If you’ve got acne, dairy is the devil

Dairy products increase levels of the hormone insulin, which elevates the inflammation that contributes to acne. Dairy is particularly horrible for acne sufferers who live in the United States, where since the U.S. Food and Drug Administration approves of using artificial recombinant bovine growth hormones (rBGH) in dairy cows to increase milk production. Recombinant growth hormones have been banned from use in Canada, Australia, New Zealand, Japan, Israel and all European Union countries.

Here’s a shortlist of the variety of hormones (60-plus, to be exact) in your average glass of milk—found even in organic, raw and bovine growth-hormone-free milk:
•5α-pregnan-3β-ol-20-one, 20α- and 20β-dihydroprogesterone (from progesterone)
•Dehydroepiandrosterone sulphate acyl ester
•Insulin like growth factors 1 and 2 (IGF-1 and IGF-2)
•Progesterone (from pregnenolone)

The study “Dietary intervention in acne: Attenuation of increased mTORC1 signaling promoted by Western diet” published in the January 2012 issue of Dermato Endocrinology explains the insulin-dairy connection very well (and you can read the entire research article at no cost). “Metabolic signals of Western diet are sensed by the nutrient-sensitive kinase, mammalian target of rapamycin complex 1 (mTORC1), which integrates signals of cellular energy, growth factors (insulin, IGF-1) and protein-derived signals, predominantly leucine, provided in high amounts by milk proteins and meat.”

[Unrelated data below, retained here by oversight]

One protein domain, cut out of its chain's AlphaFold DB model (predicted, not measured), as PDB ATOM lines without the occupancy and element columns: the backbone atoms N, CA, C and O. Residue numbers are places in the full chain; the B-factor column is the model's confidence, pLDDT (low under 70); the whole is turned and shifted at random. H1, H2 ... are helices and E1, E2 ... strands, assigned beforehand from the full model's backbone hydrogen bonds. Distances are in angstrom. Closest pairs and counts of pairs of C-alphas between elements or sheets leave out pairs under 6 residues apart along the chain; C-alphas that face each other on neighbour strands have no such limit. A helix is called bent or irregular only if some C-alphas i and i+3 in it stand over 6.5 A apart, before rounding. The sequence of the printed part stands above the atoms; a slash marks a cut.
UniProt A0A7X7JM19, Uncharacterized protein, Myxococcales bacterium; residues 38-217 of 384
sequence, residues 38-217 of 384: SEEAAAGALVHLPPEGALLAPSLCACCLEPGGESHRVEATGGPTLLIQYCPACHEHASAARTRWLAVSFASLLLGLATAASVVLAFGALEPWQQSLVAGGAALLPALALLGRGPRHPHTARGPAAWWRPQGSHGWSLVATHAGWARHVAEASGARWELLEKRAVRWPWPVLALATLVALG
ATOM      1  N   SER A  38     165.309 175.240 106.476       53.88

According to one study, dairy does not only contribute to acne breakouts, but also to larger health issues, such as obesity and cancer. “Both, restriction of milk consumption or generation of less insulinotropic milk will have an enormous impact on the prevention of epidemic western diseases like obesity, diabetes mellitus, cancer, neurodegenerative diseases and acne,” researchers wrote.

In the same study, researchers wagged their fingers at sloppy dermatologists who aren’t explaining the dairy-acne connection to their patients: “The dermatologist bears a tremendous responsibility for his young acne patients who should be advised to modify their dietary habits in order to reduce activating stimuli of mTORC1, not only to improve acne but to prevent the harmful and expensive march to other mTORC1-related chronic diseases later in life.”

So what can people do to get the calcium they need if they do consume dairy? No worries there. For the past few decades, milk has been marketed as a source of calcium—it’s not the greatest source for the mineral. “The countries with the highest rates of osteoporosis are the ones where people drink the most milk and have the most calcium in their diets,” said Amy Lanou, nutrition director for the Physicians Committee for Responsible Medicine. “The connection between calcium consumption and bone health is actually very weak, and the connection between dairy consumption and bone health is almost nonexistent.” If you have time to explore the “Dairy is Good for You” myth, read Collective Evolution’s Evidence Shows Dairy is Cause for Many Health Related Problems.

You can get greater sources of calcium from eating leafy vegetables, such as kale, turnip greens bok choy and collard greens. And if you really love drinking milk, try to substitute dairy with unsweetened almond or rice milk.